3 marketing lessons from the rice fields of Bali

Our time here in Bali has come to an end. I’m about to hit send on this thing, get into a Bluebird Cab and head for the airport.

Here’s my favorite pic the whole trip - my wife and I braving Bali’s notoriously insane traffic on a scooter - and surviving!

Next stop the vibrant city that never sleeps - Bangkok, Thailand.

At least for a few days, before I head down to Pattaya to speak at David Cavanagh’s 8-day Internet Marketing event. Plus catch up with my large friend and amazing marketer Rob Wiser who’s also speaking.

But cruising Bali’s roads on a scooter presents several instructive marketing lessons in itself.

Ever since a giant pothole at dusk caused us to fall off a scooter in Pyin Oo Lwin, Burma a couple of years back, my wife has generally been against scooters. And this wasn’t helped when a dear friend had a bad accident on one in Phuket.

When we go to a new city, we usually like to check out the transportation situation - I can’t stand getting on a goddamn bus, but trains are cool. And if they’ve got Uber or Grab, we’ll use them.

But Bali has no trains and notoriously unreliable and overcharging Grab drivers. The Bluebird cabs seem OK but for this trip, she eventually caved to my bitching and we rented a scooter.

Lesson #1: Never take the first ‘no’ for an answer. It takes an average of 16 touches to get a prospect to take action, according to some often-quoted study by assorted gurus.

So, out into the open road we headed. Actually, that’s not true - there might be open roads way up north, but around the touristy areas - you’re lucky if you can get into top gear. If you’ve been here you’ll know the traffic is CRAZY - and the first time I went through that INSANE roundabout near the airport, the one where everybody just barges through at the same time, I was shitting bricks.

I wish we coulda taken a pic of it - but my wife had gripped me in a bearhug of pure fear… and quite understandably. The deal is you just go into the intersection at some point, and hope not to die.

Lesson #2: The thing you once feared to do can be tamed. I’ve never been to Vietnam, but I reckon I could ride anywhere now. So if you’ve been hesitant to jump into something, especially if you’re worried about losing money - your fears are unfounded.

Back home, if you’re silly enough to turn on the news you’re a good chance of seeing a news story about some Aussie getting into a scooter accident in Bali. And there certainly are so many Aussies here, it does increase the odds of this happening.

But as you can probably imagine - the reality of the situation here does not quite match the perception they would have you believe.

Even though I saw some pretty crazy stuff out on the roads, I didn’t see one accident. It’s never a good thing to be involved in one when you’re exposed on a little scooter in dense, moving traffic, but I don’t think we ever really came close to actually having one.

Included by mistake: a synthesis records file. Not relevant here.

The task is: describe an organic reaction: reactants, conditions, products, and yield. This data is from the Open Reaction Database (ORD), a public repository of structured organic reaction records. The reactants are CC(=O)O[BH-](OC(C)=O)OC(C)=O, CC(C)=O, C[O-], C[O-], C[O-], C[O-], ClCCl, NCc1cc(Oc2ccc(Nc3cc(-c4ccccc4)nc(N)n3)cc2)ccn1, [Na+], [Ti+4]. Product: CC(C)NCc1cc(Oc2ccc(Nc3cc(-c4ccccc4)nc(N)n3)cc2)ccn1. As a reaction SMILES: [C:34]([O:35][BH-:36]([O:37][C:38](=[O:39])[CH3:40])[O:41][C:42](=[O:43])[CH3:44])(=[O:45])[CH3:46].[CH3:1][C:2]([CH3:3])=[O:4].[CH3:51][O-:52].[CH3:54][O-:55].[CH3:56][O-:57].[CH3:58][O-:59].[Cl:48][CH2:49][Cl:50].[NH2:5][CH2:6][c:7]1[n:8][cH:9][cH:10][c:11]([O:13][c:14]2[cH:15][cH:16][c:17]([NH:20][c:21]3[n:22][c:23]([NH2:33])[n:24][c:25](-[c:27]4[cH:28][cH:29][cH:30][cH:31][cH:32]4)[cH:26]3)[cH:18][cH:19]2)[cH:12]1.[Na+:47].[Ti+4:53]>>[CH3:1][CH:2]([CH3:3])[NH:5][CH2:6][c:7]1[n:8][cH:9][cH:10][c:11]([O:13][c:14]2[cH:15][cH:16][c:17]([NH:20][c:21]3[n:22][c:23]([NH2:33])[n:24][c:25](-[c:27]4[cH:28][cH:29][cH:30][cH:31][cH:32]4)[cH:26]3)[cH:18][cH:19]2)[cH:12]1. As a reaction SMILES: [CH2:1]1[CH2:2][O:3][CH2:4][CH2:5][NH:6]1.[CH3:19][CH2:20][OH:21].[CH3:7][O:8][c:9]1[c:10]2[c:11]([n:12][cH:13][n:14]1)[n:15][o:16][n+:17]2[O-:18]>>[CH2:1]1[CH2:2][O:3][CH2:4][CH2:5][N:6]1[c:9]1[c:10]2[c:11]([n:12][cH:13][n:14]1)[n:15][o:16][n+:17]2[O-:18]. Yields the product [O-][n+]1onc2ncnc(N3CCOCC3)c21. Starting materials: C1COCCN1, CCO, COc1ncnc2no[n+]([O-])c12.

Lesson #3: What everybody else is telling you is 90% crap. Especially people or organizations who would benefit from you having a false belief.

Look, we all want to get ahead, right?

We do what it takes to make it.

You and I - we’re honest business owners. We might embellish things now and then in our marketing hype - but we’d never lie to our customers.

Unfortunately, the reality of planet earth is that we can’t assume others follow the same code.

The fact is the liars and crooks out there never last long, but there are always new ones springing up to take their place.

For example I’m currently interviewing some web designers on Upwork for a new project. And 2 separate freelancers sent me matching lists of websites they’d supposedly created themselves.

If you’re new to business - don’t worry, most people are honest. It’s the 80/20 thing again.

Here’s a pro tip to use this for good: You can make a lot more sales when you present information that creates a certain belief in your prospect, and this belief causes them to buy.

For example, if you’re selling a course on how to trade stocks - a lot of people would naturally worry about the state of the market and the economy as they’re seeing your pitch.

The belief you need to install in them is the belief that: This IS A Good Time To Start Trading Stocks.

So you can present proof, arguments, sales copy to support your claims that it IS a good time to start trading stocks, and that removes as major objection your prospects have.

Remember this for each and every promotion you create: You need to give your prospect the belief that This IS A Good Time To Start _______

This is just 1 of the ‘copywriting beliefs’ I have in a special checklist called ‘The 12 Copywriting Beliefs’. There’s 12 beliefs you must create within the mind of your prospect, before they will buy your product. All 12 are on this checklist you can use when you write any promotion.

If you grabbed my ‘Instant Copy Templates’ pack already, you’ll have this report in your members area already.

If not - it’s time to rectify this terrible situation. Go here to grab your copy now.

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